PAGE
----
by Mike Scigliano
[continuing show runner Mike Scigliano’s explanation of how to put on a comics show, esp this very weekend’s LONG BEACH COMICS EXPO]
By now you’ve gone through all the hard work involved with the pre-production of your comicon. You have a venue and dates for your show. You’ve got a floor plan design that you feel happy about AND was approved by the fire marshal. The next step in the process is to begin to promote and pitch your show to potential exhibitors.
By “exhibitors,” I mean publishers, small press publishers, retailers, artist alley creators (artists, writers, inkers, colorists, painters, etc) and whoever else you feel might be a fit or want to exhibit at your comicon. For Long Beach Comic & Horror Con we place a specific emphasis on comics and their creators in our Artist Alley. That emphasis varies from comicon to comicon, of course, but for us it was a must.
As I touched on in my last column about floor plans, Artist Alley is a very important part of the show floor. We have it placed pretty much smack dab in the center of the floor and it features over 154 available tables dedicated to creators. Therefore, when I am talking to a potential Artist Alley exhibitor I talk about our dedication to the backbone of the comic books industry — its creative talent. I talk about our pricing, which is relatively affordable, and what you get for your money. In our case you get a table, two chairs, two exhibitor badges and listings in both our website and printed exhibitor lists. I’ll certainly answer any questions that might arise.
One thing I always do is remind them about the rules in our Artist Alley. No visible nudity. It’s a family event. No massive engineered backdrops. It’s Artist Alley. One of the last rules I will mention is that they are credited as an individual ONLY. Artist Alley tables cannot be credited as a company. If they really want to use the elaborate back drop I steer them towards our small press booths and explain the benefits of upgrading to a full 10 foot by 10 foot small press set up such as more room, four badges instead of two and the ability to credit yourself as a company not just as an individual creator.
Retailer booths are a little bit different. A retailer booth is 10 feet by 10 feet square and includes a table, two chairs and four exhibitor badges. It’s very often cheaper to bring your own extra tables and chairs. I will suggest this to help save the exhibitor on their expenses. When I talk to a potential retail exhibitor for the first time I will ask about what they sell. If you are cold-calling a potential exhibitor, do your homework ahead of time and know what they sell BEFORE you call them. Being prepared goes a long way. You need to get to know the exhibitor to have an idea of how they will fit in. They may ask questions like “Are there a lot of toy dealers?” or “How many gold/silver age comic dealers do you have?” You have to be able to answer these types of questions and answer them truthfully. Once you understand your potential exhibitor it becomes easier to pitch your comicon to them.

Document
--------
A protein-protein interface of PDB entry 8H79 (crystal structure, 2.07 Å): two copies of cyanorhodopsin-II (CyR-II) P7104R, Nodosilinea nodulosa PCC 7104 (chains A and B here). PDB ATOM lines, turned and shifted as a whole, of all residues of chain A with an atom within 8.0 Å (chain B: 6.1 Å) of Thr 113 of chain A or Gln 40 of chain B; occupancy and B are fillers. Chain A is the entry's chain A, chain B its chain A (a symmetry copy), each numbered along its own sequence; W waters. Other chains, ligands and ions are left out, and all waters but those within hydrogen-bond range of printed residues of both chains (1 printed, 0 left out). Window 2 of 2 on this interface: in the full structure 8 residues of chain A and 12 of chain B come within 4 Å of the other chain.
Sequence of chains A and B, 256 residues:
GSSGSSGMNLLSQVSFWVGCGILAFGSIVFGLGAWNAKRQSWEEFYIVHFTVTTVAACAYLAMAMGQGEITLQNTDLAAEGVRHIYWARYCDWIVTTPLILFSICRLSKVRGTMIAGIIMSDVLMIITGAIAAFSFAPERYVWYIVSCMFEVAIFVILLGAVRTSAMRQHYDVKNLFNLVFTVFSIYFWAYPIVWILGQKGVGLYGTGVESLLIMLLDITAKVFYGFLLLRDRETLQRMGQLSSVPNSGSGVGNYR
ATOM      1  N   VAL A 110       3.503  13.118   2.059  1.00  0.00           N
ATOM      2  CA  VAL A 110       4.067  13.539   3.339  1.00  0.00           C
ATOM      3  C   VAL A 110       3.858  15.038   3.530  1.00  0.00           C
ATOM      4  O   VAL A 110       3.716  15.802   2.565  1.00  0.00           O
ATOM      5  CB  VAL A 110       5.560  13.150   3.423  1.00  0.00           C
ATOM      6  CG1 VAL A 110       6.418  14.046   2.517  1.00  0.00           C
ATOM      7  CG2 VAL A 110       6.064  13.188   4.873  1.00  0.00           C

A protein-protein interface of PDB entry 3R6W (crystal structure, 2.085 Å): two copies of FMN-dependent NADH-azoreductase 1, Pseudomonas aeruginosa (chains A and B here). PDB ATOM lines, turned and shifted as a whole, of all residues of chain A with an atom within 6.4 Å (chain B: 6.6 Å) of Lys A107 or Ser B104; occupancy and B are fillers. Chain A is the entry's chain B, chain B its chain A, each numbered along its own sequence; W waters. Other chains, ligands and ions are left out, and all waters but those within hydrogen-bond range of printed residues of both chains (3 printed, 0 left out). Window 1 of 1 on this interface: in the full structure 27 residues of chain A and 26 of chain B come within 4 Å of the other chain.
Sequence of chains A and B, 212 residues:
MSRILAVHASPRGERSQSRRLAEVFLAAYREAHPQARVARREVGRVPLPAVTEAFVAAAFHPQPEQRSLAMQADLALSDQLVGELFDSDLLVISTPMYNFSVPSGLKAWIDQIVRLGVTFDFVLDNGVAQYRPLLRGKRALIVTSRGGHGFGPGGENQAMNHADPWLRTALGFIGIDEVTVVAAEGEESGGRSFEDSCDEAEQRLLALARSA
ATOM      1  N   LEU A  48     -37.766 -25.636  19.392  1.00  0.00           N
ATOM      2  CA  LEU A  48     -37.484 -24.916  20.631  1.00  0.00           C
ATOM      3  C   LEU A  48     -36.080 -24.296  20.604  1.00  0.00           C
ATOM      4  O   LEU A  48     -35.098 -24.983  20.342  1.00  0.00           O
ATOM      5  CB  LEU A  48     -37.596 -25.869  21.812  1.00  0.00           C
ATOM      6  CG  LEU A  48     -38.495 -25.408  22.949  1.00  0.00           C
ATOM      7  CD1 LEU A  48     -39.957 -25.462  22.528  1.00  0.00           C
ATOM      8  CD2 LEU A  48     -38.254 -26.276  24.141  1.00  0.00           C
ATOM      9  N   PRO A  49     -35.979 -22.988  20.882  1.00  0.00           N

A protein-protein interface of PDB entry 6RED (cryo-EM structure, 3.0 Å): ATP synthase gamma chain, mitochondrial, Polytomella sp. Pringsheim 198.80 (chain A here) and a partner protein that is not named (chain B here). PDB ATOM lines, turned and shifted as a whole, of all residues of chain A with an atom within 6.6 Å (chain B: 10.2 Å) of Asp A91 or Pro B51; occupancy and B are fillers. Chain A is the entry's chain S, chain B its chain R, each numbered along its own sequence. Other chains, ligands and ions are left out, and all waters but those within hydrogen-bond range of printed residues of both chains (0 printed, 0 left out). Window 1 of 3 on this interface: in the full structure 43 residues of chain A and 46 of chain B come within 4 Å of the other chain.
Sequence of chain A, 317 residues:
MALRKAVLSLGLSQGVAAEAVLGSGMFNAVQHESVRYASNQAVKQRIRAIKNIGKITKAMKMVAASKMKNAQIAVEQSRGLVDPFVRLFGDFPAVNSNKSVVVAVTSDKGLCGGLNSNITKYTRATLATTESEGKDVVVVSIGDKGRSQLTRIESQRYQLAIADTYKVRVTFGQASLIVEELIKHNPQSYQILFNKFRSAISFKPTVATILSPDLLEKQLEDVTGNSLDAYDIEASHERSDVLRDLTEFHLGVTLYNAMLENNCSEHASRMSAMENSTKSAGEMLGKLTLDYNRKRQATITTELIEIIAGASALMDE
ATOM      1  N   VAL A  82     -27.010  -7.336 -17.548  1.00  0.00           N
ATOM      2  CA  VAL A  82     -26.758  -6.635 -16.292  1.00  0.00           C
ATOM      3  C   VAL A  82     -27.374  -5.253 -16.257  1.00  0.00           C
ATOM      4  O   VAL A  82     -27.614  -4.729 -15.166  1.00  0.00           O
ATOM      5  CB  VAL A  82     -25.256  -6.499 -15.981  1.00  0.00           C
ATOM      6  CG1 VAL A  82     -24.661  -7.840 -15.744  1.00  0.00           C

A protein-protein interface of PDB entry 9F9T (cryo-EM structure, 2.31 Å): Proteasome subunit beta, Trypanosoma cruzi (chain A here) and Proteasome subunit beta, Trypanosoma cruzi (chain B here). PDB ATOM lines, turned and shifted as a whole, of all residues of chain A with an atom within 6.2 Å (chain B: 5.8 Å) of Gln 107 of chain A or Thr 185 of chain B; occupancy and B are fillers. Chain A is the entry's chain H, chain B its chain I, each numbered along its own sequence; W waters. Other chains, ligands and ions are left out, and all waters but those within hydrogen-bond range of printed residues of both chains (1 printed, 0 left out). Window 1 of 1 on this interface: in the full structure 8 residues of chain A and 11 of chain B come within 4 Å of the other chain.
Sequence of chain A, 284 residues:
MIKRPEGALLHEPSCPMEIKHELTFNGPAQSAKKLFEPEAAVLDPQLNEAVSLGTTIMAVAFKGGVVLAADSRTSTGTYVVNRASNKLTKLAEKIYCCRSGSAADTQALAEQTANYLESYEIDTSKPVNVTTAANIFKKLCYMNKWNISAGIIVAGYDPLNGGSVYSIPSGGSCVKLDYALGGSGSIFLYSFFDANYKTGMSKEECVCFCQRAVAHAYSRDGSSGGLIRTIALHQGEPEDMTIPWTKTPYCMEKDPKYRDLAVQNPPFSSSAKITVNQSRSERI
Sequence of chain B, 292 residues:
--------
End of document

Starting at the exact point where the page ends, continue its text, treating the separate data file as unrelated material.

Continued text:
Publishers and other types of exhibitors are a different type of pitch. Retailers are more interested in primarily selling products or creating an awareness if they have a local brick and mortar store. Publishers strike a balance between sales and marketing. They need space for products, signage and very often creator signings. They also tend to have more elaborate displays as well. You need to cater your pitch to match these needs. For example when I pitch comic book publishers I will talk about our focus on comics. I’ll discuss the possibility of hosting a panel and other marketing options available. For studios I’ll talk about signing or screening opportunities. They are all about marketing. Essentially, you need to be able to explain what your comicon can offer and how a mutually beneficial relationship can be created by them exhibiting at your show.
For LBCHC, Show Management had over a decade of experience and contacts to utilize when we started the show in 2009. We weren’t starting from scratch, and we had a solid base to work with. Once we exhausted that base, we began the process of cold-calling local comic book retailers, posting about the show on art-themed websites, getting press releases out to the public, linking up with other shows and cross-promoting to their exhibitor list, and so on.
The most important thing to do when pitching your comicon is to be honest and truthful. Don’t inflate your attendance. Don’t knock other shows. Don’t be disingenuous. Don’t make promises that you know you can’t follow through on. People see through it all and more often than not any lies — even ones you might consider white lies — come back to bite you in the end. If you are passionate about your comicon and pitch it well, you’ll have a good chance of filling up your show floor with all sorts of great exhibitors.